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February 9th, 2012 3:04 pm
The Postman Always Begs Twice
Posted by Print

In case you missed the news, the United States Postal Service — still clinging to the hope that e-mail thing is a fad — released yet another series of dismal financial numbers today. From the Hill:

The U.S. Postal Service announced Thursday that it lost $3.3 billion in the first three months of the fiscal year as the agency continues to hemorrhage money.

The majority of the losses, some $3.1 billion, occurred because the USPS had to pre-fund its retirement plan.

… The USPS might run up against its debt ceiling this fall, forcing action on the bills.

… [Congressman Darrell] Issa noted that USPS has said that even if it no longer needs to pre-fund its employee benefits, it will still reach its debt limit in the fall.

Keep in mind that the USPS lost $8.5 billion in 2010 and an estimated $9 billion last year. Rather than continuing the regular embarrassment of having the postal service show up on Capitol Hill rattling its tin cup, it’s time to embrace serious reform — in the form of privatization. As the Cato Institute’s Chris Edwards has written:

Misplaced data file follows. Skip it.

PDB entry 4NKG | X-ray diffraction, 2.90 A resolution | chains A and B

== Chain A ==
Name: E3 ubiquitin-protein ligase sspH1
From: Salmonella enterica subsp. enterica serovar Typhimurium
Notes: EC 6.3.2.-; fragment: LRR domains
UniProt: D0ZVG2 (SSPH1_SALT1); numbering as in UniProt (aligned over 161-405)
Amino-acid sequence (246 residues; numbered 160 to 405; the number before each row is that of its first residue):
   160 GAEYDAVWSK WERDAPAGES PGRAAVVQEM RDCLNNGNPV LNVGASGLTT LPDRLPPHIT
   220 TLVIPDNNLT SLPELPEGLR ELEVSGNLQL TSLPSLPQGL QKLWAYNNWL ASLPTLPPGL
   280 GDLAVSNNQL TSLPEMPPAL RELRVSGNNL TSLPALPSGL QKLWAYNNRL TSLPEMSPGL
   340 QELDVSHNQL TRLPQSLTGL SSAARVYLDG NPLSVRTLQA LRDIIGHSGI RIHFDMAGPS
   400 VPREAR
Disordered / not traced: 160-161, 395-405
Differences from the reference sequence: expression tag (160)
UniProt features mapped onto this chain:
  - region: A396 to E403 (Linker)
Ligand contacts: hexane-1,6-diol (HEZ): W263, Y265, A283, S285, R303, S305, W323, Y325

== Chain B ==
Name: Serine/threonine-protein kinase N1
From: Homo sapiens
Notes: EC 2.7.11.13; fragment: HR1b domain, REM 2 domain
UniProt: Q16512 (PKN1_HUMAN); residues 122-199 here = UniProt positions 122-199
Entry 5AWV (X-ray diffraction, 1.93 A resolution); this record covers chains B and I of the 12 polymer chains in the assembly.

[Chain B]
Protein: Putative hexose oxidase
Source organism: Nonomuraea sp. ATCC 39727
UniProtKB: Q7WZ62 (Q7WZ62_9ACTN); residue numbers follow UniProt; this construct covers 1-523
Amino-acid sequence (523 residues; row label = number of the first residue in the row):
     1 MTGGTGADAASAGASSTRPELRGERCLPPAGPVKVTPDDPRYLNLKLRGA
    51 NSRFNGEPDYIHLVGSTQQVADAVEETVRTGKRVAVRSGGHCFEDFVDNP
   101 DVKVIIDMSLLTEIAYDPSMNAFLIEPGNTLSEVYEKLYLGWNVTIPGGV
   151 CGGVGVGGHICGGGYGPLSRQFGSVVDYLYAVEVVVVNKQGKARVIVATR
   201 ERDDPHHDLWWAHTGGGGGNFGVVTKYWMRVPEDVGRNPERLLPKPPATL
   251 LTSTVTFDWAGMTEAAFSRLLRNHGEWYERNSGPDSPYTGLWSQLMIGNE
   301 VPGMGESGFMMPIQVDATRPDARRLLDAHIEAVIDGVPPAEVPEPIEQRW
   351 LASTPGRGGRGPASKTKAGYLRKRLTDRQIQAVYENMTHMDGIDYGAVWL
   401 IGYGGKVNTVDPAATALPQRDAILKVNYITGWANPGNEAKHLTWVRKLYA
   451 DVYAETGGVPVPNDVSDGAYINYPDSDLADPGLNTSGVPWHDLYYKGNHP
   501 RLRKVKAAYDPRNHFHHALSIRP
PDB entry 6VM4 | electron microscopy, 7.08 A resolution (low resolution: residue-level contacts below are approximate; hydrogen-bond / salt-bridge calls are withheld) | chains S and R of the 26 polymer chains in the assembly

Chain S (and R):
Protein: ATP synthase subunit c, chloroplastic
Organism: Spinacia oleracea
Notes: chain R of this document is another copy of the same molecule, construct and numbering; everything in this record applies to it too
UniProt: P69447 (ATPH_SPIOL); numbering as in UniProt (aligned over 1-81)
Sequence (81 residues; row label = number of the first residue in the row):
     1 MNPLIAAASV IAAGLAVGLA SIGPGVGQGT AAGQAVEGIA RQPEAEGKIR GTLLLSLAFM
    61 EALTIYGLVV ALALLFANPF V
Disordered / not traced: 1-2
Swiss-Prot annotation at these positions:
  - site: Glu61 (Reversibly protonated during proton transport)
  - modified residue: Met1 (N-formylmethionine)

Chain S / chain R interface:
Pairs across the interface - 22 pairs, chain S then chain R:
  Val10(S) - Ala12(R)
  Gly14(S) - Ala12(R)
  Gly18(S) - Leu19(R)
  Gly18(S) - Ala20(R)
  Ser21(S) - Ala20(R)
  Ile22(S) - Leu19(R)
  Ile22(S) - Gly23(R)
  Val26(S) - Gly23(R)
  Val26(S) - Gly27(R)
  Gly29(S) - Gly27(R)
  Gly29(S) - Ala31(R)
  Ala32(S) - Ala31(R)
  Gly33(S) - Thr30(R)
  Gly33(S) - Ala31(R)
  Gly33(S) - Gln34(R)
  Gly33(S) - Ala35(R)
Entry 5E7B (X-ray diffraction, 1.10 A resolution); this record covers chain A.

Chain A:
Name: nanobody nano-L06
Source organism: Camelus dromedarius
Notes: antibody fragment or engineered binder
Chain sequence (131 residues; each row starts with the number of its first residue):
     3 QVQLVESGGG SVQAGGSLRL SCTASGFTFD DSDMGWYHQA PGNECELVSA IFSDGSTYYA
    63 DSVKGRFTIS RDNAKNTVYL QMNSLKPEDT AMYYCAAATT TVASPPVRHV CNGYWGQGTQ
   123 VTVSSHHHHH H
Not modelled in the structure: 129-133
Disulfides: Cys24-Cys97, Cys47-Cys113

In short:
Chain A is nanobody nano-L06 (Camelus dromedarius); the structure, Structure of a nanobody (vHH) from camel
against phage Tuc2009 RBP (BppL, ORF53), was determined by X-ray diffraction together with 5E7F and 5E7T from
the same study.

Reforms in other countries show that there is no good reason for the current mail monopoly. Since 1998, New Zealand’s postal market has been open to private competition, with the result that postage rates have fallen and labor productivity at New Zealand Post has risen. Germany’s Deutsche Post was partly privatized in 2000, and the company has improved productivity and expanded into new businesses. Postal services have also been privatized or opened to competition in Belgium, Britain, Denmark, Finland, the Netherlands, and Sweden. Japan is moving ahead with postal service privatization, and the European Union is planning to open postal services to competition in all its 27 member nations.

Enough fiddling at the margins. America is a first-rate nation. We need not be delivering the mail with an efficiency traditionally reserved for the third world.

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